Even though I have had many, my fondest memory of Playhouse in the Park was when the dance group I was in performed with one of our local groups “The Epics.” My group was called the Chambers Dancers. We were all local kids who lived in the Roxbury, Dorchester area. We performed with the Chambers Brothers who were doing well in those days on the R&B circuit. Anyway! The Chambers Brothers were supposed to perform in the park, but they couldn’t make it, so they canceled. We dancers were all ready to go but we didn’t have music. Fortunately, there were members of the dance group who were in the Epics. They got their instruments and we decided to do the show ourselves. We didn’t know how we would be received by our friends because we had never performed in front of them before. Anyway the show went on and we were received way better than we could have imagined. It was a great night.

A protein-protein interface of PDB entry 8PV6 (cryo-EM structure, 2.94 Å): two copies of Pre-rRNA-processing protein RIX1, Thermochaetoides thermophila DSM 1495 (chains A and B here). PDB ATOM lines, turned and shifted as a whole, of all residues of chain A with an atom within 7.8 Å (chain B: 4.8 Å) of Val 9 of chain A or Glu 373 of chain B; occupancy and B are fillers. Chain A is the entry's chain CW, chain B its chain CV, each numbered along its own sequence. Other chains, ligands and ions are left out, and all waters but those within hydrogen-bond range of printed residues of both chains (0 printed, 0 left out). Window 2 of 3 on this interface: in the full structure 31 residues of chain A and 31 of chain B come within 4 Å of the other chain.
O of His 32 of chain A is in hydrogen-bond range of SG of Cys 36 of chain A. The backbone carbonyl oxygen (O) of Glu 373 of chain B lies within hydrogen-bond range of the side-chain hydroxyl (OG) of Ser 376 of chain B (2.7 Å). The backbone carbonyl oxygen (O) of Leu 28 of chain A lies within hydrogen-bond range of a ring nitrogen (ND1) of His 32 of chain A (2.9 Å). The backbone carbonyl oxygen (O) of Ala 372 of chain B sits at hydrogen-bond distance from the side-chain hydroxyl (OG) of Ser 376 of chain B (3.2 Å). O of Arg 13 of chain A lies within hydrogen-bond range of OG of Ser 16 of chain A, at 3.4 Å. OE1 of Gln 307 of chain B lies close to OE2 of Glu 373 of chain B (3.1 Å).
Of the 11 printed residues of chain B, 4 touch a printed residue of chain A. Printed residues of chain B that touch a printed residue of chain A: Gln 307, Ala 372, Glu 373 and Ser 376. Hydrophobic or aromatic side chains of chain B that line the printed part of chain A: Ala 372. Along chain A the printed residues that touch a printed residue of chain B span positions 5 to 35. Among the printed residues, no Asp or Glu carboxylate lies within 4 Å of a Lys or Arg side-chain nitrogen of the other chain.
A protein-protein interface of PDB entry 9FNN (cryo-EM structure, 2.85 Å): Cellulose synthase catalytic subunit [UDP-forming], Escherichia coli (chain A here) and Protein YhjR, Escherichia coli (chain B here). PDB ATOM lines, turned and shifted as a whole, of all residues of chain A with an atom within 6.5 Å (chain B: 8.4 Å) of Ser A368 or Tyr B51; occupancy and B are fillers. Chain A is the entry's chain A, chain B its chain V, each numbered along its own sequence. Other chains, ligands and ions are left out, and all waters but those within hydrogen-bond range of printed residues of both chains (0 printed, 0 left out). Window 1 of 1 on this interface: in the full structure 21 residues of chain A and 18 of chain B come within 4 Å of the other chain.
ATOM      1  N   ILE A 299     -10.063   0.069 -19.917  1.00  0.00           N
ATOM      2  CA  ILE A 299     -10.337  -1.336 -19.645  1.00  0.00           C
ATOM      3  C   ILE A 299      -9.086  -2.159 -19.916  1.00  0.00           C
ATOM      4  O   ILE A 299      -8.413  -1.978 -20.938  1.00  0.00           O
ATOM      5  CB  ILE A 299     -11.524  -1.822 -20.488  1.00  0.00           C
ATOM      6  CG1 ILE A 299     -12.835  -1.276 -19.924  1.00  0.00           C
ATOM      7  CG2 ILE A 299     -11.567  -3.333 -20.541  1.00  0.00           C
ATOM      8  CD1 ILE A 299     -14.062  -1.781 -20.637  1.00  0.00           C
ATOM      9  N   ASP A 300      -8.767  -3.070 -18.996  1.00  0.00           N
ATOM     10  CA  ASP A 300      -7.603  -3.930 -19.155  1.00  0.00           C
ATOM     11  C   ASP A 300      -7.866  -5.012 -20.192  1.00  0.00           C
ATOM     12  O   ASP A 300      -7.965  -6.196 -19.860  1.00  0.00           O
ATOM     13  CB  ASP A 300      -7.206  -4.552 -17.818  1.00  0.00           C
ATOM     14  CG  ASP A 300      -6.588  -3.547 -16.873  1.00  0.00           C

I was 14. It was my first summer job working at the Playhouse in the Park. Our job was to clean the park of debris to prepare it for the nights’ events. I had gotten job through the ABCD youth summer employment program. I remember my supervisor at that time. He was a handsome 21 year old that I had a crush on. He gave me a quarter for a kiss. He shouldn’t have – I know that now, but this was 35 years ago – and I know that a 21 year old, even today is still immature. I remember rolling the quarter between my thumb and index finer and watching the sun reflect off of it, over his shoulder. I was too shy to kiss him, so I kept the quarter and ran away. Later that night Hugh Masekela came to play. It was the first performance I was allowed to stay and watch. It was magic – the night was warm and the air was charged with anticipation at this exotic performers appearance. Hordes of people came from all over the city to see this man and swarmed over the Playhouse grounds. For me, he was a great African musician and celebrity and I was awestruck. As the drumming began and the ancient rhythms arced out over the audience we were reconnected with our ancestors, through him, if only for a short time. Afterwards, we walked to our homes in the dark of the summer night, down the winding road, heads held high, proud – the night was alive with the message of our music, our laughter, our voices, our history, our roots, our connection with the Motherland.